Build your own SSH Tunnel

There different ways to build a SSH (tunnel) configuration to Oracle Cloud Infrastructure instances on a Windows based platform, my favourites:

  1. Windows Subsystem for Linux (WSL)
  2. MobaXterm
  3. Putty

Here are some connection examples how to work with instances in a private subnet via bastion host with this three methods. As a Windows 10 user, for some connections I d’ like to use WSL Ubuntu more and more – now available in version 20 🙂

1. Connect by using Windows Subsystem for Linux (WSL)

Test: Verify the Connection to the Bastion Host public IP Address

Database Server: SSH Connect via Bastion Host

This opens a session on the database server as user opc.

Database Server: Create a new SSH Tunnel to forward port 1521 as port 15210

This opens a connection to the bastion host.

Database Server: Connect to the Database by SQL Developer

Use port 15210 and localhost as hostname.

Verify the Oracle Net service name from the DBA panel menu.

Application Server: Create a new SSH Tunnel to forward port 3389 as port 33890

This opens a connection to the bastion host.

Application Server: Connect to the Windows Desktop by Remote Desktop Connection

Use port 33890 and localhost as hostname.

2. Connect by using MobaXterm

Database Server: SSH Connect via Bastion Host

This opens a session ion the database server as user opc.

Fill in Remote Host, Specify username and Port. Activate Use private key and select the local private SSH key in Putty format.

Activate Connect through SSH gateway, fill in Gateway SSH server, Port, User. Activate Use private key and select the local private SSH key in Putty format.

Start the session.

As you can see in the MobaXterm Header, X-Forwarding works too.

Database Server: Create a new SSH Tunnel to forward port 1521 as port 15210

Open MobaXterm Tunneling menu and add a New SSH tunnel. Fill in Forwarded port, Remote server, Remote port, SSH server, SSH login and SSH port. Save the tunnel settings. For an application server tunnel, just replace Remote server, Remote port and Forwared port settings.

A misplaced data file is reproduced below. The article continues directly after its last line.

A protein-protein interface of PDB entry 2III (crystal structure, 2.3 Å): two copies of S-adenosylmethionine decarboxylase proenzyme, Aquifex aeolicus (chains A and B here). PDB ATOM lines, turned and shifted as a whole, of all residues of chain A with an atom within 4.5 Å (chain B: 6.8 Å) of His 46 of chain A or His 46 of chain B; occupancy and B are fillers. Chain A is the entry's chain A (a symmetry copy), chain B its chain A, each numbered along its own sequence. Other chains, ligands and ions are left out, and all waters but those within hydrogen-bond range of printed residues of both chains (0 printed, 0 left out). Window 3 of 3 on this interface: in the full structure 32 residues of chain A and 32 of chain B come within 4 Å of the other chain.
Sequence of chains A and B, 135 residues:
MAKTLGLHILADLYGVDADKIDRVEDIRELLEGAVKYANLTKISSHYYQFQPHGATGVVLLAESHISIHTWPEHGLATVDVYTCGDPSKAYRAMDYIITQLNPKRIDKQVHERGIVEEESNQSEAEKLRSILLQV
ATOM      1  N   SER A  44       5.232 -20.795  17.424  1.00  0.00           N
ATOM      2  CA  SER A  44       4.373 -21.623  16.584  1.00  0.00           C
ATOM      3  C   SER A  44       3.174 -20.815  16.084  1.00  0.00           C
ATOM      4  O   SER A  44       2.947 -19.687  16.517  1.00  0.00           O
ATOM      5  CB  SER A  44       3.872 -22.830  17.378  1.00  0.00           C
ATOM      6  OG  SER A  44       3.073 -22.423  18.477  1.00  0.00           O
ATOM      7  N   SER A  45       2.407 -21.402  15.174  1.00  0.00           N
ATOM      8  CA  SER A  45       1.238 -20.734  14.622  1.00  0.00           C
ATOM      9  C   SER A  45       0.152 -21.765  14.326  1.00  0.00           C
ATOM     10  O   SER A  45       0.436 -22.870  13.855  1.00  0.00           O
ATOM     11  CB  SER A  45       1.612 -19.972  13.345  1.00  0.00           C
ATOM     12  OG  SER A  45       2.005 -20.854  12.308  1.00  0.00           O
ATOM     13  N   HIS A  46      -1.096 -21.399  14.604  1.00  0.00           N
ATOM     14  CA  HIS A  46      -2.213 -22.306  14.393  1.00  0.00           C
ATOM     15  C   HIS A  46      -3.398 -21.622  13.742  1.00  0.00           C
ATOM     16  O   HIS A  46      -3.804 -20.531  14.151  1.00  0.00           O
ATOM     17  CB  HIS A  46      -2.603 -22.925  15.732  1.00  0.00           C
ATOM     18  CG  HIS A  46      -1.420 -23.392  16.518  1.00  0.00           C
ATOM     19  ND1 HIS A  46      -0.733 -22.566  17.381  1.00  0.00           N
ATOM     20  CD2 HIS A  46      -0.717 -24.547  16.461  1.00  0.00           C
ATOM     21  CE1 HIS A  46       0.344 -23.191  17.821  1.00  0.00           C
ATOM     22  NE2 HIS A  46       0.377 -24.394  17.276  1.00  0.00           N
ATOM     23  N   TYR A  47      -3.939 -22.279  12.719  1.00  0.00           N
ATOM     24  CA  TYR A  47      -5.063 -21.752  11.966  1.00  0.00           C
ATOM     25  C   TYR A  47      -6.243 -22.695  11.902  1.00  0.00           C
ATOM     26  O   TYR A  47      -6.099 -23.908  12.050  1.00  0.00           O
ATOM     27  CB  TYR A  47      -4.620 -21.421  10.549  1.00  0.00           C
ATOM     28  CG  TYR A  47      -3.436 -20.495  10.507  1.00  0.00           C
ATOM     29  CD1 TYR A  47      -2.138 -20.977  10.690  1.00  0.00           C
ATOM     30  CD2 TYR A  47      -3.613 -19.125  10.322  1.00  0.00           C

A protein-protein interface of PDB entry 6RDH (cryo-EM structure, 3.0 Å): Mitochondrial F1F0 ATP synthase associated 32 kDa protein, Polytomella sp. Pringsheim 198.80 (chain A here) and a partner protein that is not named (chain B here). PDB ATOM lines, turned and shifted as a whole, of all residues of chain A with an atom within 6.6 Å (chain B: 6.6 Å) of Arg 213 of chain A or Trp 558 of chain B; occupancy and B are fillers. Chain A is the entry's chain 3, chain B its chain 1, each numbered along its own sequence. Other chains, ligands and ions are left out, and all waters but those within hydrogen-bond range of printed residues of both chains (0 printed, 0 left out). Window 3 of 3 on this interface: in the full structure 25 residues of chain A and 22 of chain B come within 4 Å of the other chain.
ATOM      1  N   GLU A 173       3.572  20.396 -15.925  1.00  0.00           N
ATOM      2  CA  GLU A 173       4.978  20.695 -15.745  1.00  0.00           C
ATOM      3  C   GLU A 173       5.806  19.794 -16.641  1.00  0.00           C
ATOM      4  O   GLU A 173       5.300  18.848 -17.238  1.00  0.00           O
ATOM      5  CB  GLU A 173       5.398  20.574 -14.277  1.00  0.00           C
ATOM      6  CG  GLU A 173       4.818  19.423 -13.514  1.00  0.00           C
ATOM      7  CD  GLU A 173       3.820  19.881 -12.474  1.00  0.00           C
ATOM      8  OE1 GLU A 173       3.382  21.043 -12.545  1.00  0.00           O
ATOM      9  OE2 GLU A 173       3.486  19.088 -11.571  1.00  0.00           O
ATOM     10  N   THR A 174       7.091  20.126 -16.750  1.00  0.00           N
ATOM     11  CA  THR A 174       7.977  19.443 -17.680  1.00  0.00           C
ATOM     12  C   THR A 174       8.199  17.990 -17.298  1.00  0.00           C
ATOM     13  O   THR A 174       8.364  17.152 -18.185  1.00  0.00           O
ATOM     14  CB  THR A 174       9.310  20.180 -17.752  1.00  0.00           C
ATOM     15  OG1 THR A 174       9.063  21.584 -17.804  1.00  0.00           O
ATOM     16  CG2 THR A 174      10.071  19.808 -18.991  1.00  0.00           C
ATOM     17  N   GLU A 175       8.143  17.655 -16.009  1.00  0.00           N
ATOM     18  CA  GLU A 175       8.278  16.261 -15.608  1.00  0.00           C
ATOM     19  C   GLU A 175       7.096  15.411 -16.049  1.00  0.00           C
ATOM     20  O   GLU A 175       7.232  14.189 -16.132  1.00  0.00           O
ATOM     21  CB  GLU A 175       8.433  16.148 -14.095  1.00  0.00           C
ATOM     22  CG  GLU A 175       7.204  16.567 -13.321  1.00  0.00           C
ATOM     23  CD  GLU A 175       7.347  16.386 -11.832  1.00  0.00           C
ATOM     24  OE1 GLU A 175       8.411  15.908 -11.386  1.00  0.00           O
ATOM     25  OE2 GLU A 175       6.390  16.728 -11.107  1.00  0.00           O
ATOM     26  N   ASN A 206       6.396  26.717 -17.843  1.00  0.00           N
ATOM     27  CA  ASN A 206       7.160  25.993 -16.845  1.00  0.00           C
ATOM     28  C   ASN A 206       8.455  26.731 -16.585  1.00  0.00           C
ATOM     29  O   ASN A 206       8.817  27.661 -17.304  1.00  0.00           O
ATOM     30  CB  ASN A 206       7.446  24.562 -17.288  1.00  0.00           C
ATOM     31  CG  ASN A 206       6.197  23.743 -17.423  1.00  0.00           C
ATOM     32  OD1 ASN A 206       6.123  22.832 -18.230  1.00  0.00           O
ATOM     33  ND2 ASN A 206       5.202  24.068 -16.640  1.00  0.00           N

Add the private SSH key in Putty format by click on the key icon. Start the tunnel.

Database Server: Connect to the Database by SQL Developer

Use port 15210 and localhost as hostname.

Verify the database control file settings from the DBA panel menu.

3. Connect by using Putty

Database Server: SSH Connect via Bastion Host

As prerequisite, I have created a Putty session called OCI Bastion Host for the jump host connection with the SSH private key in Putty format and user opc. This session is now used as Proxy.

Fill in database server private IP. The red one is the already existing session.

Add proxy command and save session settings. Optioanl enable proxy diagnostics.

Open the new created session to connect to database server with user opc.

Application Server: Create a new SSH Tunnel to forward port 3389 as port 33890

This opens a connection to the bastion host. Fill in bastion host public IP. 

Add private key file in Putty format and enable checkbox Allow agent forwarding.

Add a port forwarding rule for RDP. Save session.

Open the new created session to enable port forwarding for Remote Desktop Protocol.

Application Server: Connect to the Windows Desktop by Remote Desktop Connection

Use port 33890 and localhost as hostname.

Alternative Method – Start Putty from Command Line

Start Putty with the port forwarding settings by command line. This opens a Putty session and port 3389 can be used. No addtional settings are required.

Summary

A bastion host is an “easy-to-setup” alternative to a VPN connection without any huge infrastructure overhead. There are several ways how to connect & tunnel to the target servers. Use the method which are you familiar with it, but NEVER place SSH keys on a bastion host. 

And now: click here to make some noise – Jump by Van Halen

Links

Oracle Cloud Infrastructure – Stop your 20c Preview Database Instance Node by OCI CLI now – Great MOS Experience

This was really great experience with the guys from My Oracle Support and Oracle teams. Seven days ago I raised an SR that there was no possibility to stop a 20c Preview database instance node if it’s not in use.

No chance to stop a 20c Preview Instance

There was no stop action in the Oracle Cloud Infrastructure UI and not in OCI CLI. The only way was to terminate an 20c preview instance. If I tried to stop a database node in the OCI CLI, this message occurs: Operation is not allowed for Preview Database version.

Service Request Update today

Today my SR was updated with a short message: “PIease retry through API and confirm.” Sure 🙂

After some seconds, the instance node was successfully stopped.

Let’s start it again.

Node is starting…

Node is available

Summary

Thanks My Oracle Support to implement this change!